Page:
• home

    Is Your Trade Support Network Working?


    © International Trade Centre, International Trade Forum - Issue 1/2002

    To be competitive in today's rapidly changing business environment, national export strategies must be redefined and trade support institutions (TSIs) must embrace new roles.

    To be effective, a national export strategy must be comprehensively integrated into a country's overall economic planning framework. It should not simply deal with developing commercial opportunities in international markets. It should also encompass the longer-term "border-in" challenge of establishing a national competitiveness framework which would create an export culture, sharpen business competitiveness, and develop new export industries.

    As our discussions in the ITC Executive Forum over the past three years have shown, you ignore the issues of an enabling environment at your peril. Even small enterprises working with artisanal products have found that participating in foreign trade fairs can require them to change their attitudes. It is not just a question of access. You have to focus on making sure you have a product that people want to buy before you embark on an international sales campaign. And governments can help you make the adjustment by finding the right "tutor" in international marketing. "Border-in" has to come before "border-out". And one of the major complaints of businesses in developing and transition economies is their lack of access to finance, locally as much as internationally.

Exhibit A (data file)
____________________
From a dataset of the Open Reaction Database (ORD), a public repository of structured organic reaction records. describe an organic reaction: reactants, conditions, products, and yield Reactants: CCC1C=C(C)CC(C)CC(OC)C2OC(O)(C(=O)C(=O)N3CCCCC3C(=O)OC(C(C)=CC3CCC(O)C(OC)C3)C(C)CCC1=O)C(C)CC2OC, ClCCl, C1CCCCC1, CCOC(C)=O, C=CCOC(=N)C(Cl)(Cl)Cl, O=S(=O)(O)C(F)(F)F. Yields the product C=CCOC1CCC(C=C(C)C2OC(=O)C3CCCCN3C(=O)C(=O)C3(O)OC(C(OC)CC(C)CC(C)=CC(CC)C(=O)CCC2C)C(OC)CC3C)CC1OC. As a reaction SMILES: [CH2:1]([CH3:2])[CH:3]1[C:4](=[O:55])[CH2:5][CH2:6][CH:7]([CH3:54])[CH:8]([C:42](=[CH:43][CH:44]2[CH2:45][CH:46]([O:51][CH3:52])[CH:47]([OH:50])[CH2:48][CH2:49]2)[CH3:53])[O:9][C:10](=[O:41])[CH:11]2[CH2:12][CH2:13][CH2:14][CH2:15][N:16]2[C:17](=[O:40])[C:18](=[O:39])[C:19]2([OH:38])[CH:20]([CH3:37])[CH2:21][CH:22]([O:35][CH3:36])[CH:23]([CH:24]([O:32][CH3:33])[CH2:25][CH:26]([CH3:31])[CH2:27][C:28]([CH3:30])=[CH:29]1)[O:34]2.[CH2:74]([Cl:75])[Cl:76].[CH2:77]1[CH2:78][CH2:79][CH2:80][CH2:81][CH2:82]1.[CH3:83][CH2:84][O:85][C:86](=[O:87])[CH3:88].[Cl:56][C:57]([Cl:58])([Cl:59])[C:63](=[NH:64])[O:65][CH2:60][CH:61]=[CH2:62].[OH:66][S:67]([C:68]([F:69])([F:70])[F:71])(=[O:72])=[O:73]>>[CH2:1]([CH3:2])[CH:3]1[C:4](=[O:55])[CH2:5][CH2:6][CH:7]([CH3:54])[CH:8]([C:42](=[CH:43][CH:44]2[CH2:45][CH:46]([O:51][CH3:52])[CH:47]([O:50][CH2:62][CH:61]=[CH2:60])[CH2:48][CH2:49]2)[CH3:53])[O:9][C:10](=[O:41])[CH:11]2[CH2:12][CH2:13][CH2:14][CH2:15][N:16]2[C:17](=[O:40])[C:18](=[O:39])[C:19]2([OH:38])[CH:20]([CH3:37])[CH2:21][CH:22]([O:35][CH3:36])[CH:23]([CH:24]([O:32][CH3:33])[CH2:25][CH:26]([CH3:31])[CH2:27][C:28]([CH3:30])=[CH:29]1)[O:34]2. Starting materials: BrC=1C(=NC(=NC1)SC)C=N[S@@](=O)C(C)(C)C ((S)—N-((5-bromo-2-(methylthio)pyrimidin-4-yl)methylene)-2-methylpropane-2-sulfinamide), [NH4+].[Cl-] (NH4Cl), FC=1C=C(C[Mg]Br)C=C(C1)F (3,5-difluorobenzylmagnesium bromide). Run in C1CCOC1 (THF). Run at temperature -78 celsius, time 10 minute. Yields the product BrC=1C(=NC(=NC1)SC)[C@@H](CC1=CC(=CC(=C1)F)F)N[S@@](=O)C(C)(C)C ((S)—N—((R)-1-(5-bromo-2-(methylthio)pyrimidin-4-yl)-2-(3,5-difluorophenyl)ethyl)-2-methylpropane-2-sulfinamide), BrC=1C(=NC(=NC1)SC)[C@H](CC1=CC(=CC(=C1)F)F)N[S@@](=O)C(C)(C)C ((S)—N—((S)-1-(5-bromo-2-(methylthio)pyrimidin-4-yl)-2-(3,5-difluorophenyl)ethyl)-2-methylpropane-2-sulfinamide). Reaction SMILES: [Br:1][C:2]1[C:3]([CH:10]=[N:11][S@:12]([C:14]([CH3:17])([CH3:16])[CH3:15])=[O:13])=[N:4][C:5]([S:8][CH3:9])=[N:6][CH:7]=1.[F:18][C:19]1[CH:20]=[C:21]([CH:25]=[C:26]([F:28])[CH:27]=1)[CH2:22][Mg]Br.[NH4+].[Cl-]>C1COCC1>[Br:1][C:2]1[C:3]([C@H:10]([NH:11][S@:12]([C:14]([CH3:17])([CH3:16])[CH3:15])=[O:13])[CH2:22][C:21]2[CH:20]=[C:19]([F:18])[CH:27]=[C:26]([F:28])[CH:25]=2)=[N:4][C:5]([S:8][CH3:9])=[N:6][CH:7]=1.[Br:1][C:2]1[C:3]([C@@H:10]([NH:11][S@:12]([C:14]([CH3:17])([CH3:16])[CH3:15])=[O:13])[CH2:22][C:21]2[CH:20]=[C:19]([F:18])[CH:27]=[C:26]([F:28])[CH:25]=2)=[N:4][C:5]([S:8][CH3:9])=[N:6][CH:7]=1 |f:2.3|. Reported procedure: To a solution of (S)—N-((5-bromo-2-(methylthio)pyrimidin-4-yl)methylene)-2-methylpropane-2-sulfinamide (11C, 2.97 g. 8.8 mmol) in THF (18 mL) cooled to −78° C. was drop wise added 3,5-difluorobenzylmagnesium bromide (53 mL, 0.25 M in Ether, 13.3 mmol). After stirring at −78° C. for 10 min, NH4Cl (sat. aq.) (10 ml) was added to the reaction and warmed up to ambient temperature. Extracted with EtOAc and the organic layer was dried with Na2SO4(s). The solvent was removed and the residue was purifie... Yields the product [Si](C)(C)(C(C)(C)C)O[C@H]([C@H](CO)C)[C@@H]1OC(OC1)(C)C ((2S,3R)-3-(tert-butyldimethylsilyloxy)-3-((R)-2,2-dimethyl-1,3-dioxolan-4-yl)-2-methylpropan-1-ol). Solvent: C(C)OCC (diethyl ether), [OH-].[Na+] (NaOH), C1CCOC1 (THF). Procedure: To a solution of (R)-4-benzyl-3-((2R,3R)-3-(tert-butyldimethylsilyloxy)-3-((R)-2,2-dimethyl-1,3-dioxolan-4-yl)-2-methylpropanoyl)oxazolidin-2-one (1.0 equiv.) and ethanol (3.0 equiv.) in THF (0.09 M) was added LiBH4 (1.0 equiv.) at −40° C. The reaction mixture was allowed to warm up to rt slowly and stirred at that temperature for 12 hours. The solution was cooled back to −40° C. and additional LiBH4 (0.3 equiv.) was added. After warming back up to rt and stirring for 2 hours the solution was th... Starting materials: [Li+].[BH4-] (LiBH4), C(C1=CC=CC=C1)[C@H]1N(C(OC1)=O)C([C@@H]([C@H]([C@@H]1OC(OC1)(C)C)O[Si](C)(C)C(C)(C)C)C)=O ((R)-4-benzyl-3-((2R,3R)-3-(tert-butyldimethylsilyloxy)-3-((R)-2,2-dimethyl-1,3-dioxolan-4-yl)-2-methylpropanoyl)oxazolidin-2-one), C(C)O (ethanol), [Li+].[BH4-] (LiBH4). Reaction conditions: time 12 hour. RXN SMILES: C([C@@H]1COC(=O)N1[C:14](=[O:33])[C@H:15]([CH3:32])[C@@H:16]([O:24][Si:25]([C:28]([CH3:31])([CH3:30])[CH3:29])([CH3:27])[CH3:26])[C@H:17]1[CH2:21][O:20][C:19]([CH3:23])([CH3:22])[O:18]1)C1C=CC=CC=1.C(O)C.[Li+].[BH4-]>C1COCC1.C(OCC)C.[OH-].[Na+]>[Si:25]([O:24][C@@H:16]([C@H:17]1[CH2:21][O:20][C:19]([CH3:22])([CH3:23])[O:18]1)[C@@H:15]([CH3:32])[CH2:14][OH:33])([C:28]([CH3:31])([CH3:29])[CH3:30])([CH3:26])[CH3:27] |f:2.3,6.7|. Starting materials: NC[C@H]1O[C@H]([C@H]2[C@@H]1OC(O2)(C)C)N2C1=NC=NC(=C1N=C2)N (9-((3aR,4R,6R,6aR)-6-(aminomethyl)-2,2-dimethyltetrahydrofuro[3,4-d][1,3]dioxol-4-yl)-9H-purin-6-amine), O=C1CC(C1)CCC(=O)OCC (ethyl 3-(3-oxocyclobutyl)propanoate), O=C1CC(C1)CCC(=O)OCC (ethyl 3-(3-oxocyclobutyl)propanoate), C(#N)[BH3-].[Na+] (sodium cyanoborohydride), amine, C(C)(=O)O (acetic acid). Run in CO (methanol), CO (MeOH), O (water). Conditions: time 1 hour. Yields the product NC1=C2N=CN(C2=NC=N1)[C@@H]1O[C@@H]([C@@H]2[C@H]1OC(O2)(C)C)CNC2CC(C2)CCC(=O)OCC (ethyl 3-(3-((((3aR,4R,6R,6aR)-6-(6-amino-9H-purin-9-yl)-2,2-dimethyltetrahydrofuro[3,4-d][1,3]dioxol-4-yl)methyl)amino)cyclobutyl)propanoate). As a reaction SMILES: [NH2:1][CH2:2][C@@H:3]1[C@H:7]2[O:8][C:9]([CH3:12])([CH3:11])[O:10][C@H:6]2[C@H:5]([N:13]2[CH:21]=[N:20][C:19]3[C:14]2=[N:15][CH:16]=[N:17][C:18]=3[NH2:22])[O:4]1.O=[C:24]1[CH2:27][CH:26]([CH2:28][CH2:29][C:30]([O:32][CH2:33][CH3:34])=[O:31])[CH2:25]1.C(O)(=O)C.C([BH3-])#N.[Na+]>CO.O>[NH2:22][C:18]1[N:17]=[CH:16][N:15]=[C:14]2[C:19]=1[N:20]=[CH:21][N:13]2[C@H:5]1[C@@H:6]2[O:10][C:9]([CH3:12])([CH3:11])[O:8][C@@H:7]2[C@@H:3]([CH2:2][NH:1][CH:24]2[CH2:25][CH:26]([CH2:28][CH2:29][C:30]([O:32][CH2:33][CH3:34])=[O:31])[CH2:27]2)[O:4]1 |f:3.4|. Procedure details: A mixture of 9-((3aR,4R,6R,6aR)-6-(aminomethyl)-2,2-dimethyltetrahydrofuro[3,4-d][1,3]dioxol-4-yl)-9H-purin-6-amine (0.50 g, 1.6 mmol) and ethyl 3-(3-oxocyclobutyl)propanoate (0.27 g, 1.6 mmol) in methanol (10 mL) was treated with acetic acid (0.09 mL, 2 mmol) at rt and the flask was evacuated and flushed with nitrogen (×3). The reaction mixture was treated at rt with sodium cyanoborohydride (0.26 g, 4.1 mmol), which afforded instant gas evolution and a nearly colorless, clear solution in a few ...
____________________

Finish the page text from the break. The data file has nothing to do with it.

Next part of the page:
Therefore, artisanal products and financing options are also the focus of our special section on trade support networks, looking at how ITC and professional "tutors" can help even this sector perform better in the exporting world. In these introductory sections, we offer a close-up look, which we hope will enable you to cast an informed eye on the discussion in the following pages of how a national export strategy can be planned, implemented and monitored for effectiveness.